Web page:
Have you had the internal debate water vs. antifreeze for your car’s cooling system? Depending on where you live, the choice may have already been made for you by the weather you’re forced to deal with. Cold winters mean antifreeze is necessary to keep your engine from icing up internally. In the summer months, however, and in warmer climates, it’s not always so clear cut.
Different Boiling Points
The water in your car’s cooling system is charged with maintaining a steady operating temperature that hovers within the most efficient range for generating power and making efficient use of fuel. Water boils at 212 degrees Fahrenheit, but that’s only if it’s pure, distilled water that’s free from contaminants and minerals that can lower that boiling point substantially.
Most antifreeze is based on ethylene glycol, a form of alcohol that features a boiling point of 387 degrees Fahrenheit. Obviously, your engine won’t ever reach that temperature during normal operation, but the lower boiling point of water vs. antifreeze means that there’s a higher chance of steam forming inside your cooling system, which considerably reduces efficiency and could cause your engine temp to spike in an extreme situation.
Corrosion Is an Issue
Another issue when comparing water vs. antifreeze is corrosion. Remember those mineral deposits mentioned above? Over time, if you use tap water inside your car’s radiator the deposit build-up can seriously impact its operation. Mineral-free distilled water is a safer bet, but you still run into the problem of rust and corrosion forming on metal cooling system components. Antifreeze gets around this issue, as the ethylene glycol does not corrode most metals, providing a protective coating that will extend the life of your engine even during harsh, hot weather. It also contains additives that work specifically to prevent corrosion from taking place, and sometimes your engine might call for a specific type of antifreeze to make sure the necessary additives are used.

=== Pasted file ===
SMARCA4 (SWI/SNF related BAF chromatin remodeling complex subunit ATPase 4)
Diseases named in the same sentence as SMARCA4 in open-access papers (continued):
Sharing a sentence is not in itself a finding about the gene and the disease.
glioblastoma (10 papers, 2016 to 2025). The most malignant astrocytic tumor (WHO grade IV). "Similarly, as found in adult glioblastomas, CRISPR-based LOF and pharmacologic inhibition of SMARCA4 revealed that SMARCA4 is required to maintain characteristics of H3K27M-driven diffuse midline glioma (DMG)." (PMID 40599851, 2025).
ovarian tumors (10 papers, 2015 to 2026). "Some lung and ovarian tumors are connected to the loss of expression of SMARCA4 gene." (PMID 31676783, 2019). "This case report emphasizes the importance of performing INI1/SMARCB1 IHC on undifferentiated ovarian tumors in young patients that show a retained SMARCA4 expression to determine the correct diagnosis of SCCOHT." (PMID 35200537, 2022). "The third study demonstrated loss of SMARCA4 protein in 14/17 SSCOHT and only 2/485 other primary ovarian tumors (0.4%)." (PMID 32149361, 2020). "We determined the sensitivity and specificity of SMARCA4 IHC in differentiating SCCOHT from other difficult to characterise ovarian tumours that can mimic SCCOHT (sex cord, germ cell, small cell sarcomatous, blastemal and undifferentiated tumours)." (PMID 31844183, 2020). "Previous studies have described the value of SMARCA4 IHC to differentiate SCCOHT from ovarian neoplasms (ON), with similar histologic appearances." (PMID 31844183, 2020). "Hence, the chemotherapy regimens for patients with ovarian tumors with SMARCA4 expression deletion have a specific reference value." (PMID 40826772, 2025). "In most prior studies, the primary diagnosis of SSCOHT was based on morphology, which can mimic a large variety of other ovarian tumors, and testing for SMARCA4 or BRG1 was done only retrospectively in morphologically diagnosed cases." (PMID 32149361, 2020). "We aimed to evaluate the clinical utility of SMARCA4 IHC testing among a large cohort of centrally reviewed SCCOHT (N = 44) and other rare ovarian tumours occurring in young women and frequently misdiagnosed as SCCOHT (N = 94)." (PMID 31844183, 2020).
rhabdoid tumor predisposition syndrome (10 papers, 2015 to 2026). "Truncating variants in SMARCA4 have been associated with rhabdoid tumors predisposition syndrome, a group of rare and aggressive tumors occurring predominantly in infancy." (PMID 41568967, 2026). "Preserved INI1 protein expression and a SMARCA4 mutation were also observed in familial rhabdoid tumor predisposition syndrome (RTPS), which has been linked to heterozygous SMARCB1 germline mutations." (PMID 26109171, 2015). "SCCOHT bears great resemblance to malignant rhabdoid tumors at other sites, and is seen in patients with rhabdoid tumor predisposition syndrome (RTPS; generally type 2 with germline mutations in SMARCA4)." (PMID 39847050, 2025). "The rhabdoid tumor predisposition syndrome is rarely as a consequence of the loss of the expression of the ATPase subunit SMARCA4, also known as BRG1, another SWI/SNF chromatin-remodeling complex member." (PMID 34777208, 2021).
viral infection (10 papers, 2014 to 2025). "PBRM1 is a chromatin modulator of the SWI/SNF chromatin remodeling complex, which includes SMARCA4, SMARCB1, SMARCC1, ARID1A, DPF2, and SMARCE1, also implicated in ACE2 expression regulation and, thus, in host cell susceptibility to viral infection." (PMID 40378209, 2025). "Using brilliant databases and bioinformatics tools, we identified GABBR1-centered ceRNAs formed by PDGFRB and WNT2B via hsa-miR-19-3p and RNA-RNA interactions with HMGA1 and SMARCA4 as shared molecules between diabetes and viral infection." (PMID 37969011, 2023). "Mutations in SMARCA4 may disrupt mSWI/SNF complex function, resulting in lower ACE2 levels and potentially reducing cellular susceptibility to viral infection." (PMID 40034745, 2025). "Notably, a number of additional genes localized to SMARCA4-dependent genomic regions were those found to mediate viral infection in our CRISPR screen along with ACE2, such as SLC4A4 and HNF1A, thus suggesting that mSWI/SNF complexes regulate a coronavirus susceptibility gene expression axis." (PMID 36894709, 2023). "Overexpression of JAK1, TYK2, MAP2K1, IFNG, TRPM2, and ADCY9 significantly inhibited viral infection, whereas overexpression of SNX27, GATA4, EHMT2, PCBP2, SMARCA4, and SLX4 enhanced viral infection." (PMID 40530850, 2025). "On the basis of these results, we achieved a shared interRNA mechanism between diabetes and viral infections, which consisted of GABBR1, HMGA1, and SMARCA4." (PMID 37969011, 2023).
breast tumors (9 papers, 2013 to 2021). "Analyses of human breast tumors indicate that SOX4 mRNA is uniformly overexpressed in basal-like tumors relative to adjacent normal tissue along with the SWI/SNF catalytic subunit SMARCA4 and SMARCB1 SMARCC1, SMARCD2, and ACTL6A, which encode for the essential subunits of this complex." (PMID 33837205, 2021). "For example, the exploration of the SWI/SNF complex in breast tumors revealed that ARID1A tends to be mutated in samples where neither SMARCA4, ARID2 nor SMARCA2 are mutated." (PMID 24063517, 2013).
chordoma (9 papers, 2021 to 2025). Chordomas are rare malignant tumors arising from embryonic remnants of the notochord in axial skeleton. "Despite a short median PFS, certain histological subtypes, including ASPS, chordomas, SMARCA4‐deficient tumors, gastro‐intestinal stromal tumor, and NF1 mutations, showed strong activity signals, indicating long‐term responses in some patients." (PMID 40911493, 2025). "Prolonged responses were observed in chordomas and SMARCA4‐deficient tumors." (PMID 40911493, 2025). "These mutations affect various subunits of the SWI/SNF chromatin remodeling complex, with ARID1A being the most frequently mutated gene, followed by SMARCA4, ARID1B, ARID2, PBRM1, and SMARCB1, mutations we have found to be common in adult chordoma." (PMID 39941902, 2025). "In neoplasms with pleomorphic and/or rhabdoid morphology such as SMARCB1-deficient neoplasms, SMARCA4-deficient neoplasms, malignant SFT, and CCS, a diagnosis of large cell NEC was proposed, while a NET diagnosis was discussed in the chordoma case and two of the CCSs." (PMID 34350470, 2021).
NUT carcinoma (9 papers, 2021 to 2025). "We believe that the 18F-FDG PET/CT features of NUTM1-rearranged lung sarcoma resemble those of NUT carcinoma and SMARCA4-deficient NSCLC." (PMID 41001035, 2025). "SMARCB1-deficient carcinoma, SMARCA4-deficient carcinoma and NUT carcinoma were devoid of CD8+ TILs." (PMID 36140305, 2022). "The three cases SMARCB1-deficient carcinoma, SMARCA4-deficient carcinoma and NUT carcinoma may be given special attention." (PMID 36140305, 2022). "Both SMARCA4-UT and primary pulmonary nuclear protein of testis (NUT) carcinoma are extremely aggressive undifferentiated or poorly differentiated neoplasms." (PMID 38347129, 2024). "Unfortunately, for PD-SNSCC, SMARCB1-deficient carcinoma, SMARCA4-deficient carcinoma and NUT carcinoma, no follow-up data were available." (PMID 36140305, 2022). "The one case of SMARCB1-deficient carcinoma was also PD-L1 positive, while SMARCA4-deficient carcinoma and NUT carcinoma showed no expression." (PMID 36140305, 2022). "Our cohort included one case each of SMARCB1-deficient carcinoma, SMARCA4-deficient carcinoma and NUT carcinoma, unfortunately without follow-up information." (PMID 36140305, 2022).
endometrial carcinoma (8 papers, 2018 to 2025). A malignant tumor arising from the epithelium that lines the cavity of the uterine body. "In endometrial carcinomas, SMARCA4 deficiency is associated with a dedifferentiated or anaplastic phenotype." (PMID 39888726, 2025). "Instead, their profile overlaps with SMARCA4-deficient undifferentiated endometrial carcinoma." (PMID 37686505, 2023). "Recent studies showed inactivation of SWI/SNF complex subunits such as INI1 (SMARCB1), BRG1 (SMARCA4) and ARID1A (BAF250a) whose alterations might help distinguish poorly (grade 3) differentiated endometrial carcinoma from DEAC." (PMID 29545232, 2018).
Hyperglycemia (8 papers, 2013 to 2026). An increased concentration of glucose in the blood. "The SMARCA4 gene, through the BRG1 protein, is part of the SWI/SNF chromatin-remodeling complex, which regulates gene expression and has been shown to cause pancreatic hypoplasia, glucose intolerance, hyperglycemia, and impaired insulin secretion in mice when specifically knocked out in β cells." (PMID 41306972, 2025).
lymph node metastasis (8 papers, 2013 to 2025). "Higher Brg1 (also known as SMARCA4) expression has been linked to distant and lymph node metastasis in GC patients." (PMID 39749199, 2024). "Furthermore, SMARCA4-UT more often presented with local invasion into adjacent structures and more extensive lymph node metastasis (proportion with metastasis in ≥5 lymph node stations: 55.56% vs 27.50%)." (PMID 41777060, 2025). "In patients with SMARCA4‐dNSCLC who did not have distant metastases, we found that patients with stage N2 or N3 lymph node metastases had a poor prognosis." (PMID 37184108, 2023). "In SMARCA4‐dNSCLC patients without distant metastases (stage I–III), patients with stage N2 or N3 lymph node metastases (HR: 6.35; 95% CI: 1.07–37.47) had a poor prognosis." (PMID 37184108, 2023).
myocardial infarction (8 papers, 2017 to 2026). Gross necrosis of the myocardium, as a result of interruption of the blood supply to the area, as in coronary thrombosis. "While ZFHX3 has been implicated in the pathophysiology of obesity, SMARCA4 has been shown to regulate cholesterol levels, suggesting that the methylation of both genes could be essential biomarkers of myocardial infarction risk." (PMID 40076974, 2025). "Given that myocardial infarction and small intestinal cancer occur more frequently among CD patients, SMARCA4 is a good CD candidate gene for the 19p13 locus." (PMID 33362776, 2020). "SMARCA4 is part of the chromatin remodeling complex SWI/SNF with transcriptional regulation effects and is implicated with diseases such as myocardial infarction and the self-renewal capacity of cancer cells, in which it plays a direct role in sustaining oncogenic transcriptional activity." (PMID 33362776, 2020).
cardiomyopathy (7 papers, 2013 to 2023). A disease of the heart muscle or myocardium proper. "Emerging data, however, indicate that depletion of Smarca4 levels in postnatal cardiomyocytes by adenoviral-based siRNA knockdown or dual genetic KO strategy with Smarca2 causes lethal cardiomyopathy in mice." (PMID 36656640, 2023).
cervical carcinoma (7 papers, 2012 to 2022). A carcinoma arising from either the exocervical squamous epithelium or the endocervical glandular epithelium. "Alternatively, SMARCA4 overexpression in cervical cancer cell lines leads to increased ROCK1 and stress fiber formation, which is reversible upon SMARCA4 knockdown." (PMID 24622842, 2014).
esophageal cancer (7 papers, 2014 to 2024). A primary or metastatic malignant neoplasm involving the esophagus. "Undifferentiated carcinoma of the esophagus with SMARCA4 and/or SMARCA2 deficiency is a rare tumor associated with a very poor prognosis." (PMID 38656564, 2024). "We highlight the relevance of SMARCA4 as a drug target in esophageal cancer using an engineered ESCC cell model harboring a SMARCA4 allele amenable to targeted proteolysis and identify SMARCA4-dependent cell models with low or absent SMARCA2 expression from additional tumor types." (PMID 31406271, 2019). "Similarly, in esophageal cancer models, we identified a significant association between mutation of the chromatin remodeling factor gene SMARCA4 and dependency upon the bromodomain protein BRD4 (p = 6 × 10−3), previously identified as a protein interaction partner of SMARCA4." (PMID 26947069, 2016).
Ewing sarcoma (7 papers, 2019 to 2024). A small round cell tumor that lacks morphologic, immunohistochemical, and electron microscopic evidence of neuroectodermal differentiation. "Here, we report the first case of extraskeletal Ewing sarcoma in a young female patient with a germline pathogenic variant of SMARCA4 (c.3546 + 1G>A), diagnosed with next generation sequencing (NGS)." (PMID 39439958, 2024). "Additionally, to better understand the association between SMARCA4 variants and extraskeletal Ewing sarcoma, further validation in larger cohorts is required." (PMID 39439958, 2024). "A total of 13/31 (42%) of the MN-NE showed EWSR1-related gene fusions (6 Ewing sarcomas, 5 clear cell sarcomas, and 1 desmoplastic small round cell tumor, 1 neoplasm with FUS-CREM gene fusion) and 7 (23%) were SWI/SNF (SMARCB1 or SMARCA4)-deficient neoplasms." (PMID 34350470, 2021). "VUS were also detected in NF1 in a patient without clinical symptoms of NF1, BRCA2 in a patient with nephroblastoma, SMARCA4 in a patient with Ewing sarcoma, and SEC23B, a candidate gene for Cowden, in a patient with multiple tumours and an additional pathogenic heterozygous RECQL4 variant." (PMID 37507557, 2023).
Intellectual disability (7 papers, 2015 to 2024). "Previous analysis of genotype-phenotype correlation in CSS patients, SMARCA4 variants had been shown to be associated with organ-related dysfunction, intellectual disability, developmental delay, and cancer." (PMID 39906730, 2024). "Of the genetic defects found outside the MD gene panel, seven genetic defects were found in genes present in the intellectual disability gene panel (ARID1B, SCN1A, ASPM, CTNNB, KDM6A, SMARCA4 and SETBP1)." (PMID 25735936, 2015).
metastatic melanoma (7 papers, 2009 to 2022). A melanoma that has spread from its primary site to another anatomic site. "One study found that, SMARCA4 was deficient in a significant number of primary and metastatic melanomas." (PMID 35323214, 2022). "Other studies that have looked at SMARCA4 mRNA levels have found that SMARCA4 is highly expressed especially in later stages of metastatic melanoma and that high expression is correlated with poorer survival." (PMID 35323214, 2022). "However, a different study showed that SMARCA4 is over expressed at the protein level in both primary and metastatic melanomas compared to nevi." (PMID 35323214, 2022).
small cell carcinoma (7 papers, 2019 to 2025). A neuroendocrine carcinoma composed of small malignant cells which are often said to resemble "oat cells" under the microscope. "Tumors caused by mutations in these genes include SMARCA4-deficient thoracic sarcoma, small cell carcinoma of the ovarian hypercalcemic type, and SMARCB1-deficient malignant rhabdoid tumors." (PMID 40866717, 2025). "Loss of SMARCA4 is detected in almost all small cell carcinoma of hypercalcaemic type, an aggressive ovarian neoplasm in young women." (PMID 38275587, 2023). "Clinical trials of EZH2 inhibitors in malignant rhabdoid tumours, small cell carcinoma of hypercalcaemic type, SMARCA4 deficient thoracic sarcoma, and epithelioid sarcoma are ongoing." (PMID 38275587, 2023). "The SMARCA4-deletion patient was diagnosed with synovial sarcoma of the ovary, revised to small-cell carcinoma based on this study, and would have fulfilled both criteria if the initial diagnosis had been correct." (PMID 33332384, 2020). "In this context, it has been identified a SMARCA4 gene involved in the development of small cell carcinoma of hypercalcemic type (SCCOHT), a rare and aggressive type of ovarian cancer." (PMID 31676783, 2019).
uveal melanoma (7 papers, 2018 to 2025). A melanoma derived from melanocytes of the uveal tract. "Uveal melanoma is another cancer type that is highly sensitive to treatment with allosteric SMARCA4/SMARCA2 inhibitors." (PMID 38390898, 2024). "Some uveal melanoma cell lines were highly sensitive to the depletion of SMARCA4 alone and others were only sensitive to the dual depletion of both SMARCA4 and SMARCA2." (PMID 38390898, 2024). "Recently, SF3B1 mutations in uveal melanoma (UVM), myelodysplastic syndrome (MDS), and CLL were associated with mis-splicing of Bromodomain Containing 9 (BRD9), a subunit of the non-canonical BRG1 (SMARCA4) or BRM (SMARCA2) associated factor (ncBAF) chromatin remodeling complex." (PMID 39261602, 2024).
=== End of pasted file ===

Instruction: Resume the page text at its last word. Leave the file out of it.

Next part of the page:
Mix It Up
What’s the best solution when deciding between water vs. antifreeze for your car’s cooling system? Try using both. A 50/50 mix of antifreeze and water is the most commonly used coolant in modern automobiles. The high boiling point of antifreeze plus its anti-corrosion additives are a good complement to water’s natural cooling capabilities (as long as its distilled water). Plus, there’s the added benefit of not having to worry about a sudden cold-snap freezing up your engine.
Choosing the right coolant for your car is crucial for its long-term health, with some information to help you make the right choice, you can safely purchase the right products for your vehicle.
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Having been bitten by the car bug at a young age, I spent my formative years surrounded by Studebakers at car shows across Quebec and the northeastern United States. Over ten years of racing, restoring, and obsessing over automobiles lead me to balance science writing and automotive journalism full time. I currently contribute as an editor to several online and print automotive publications, and I also write and consult for the pharmaceutical and medical device industry.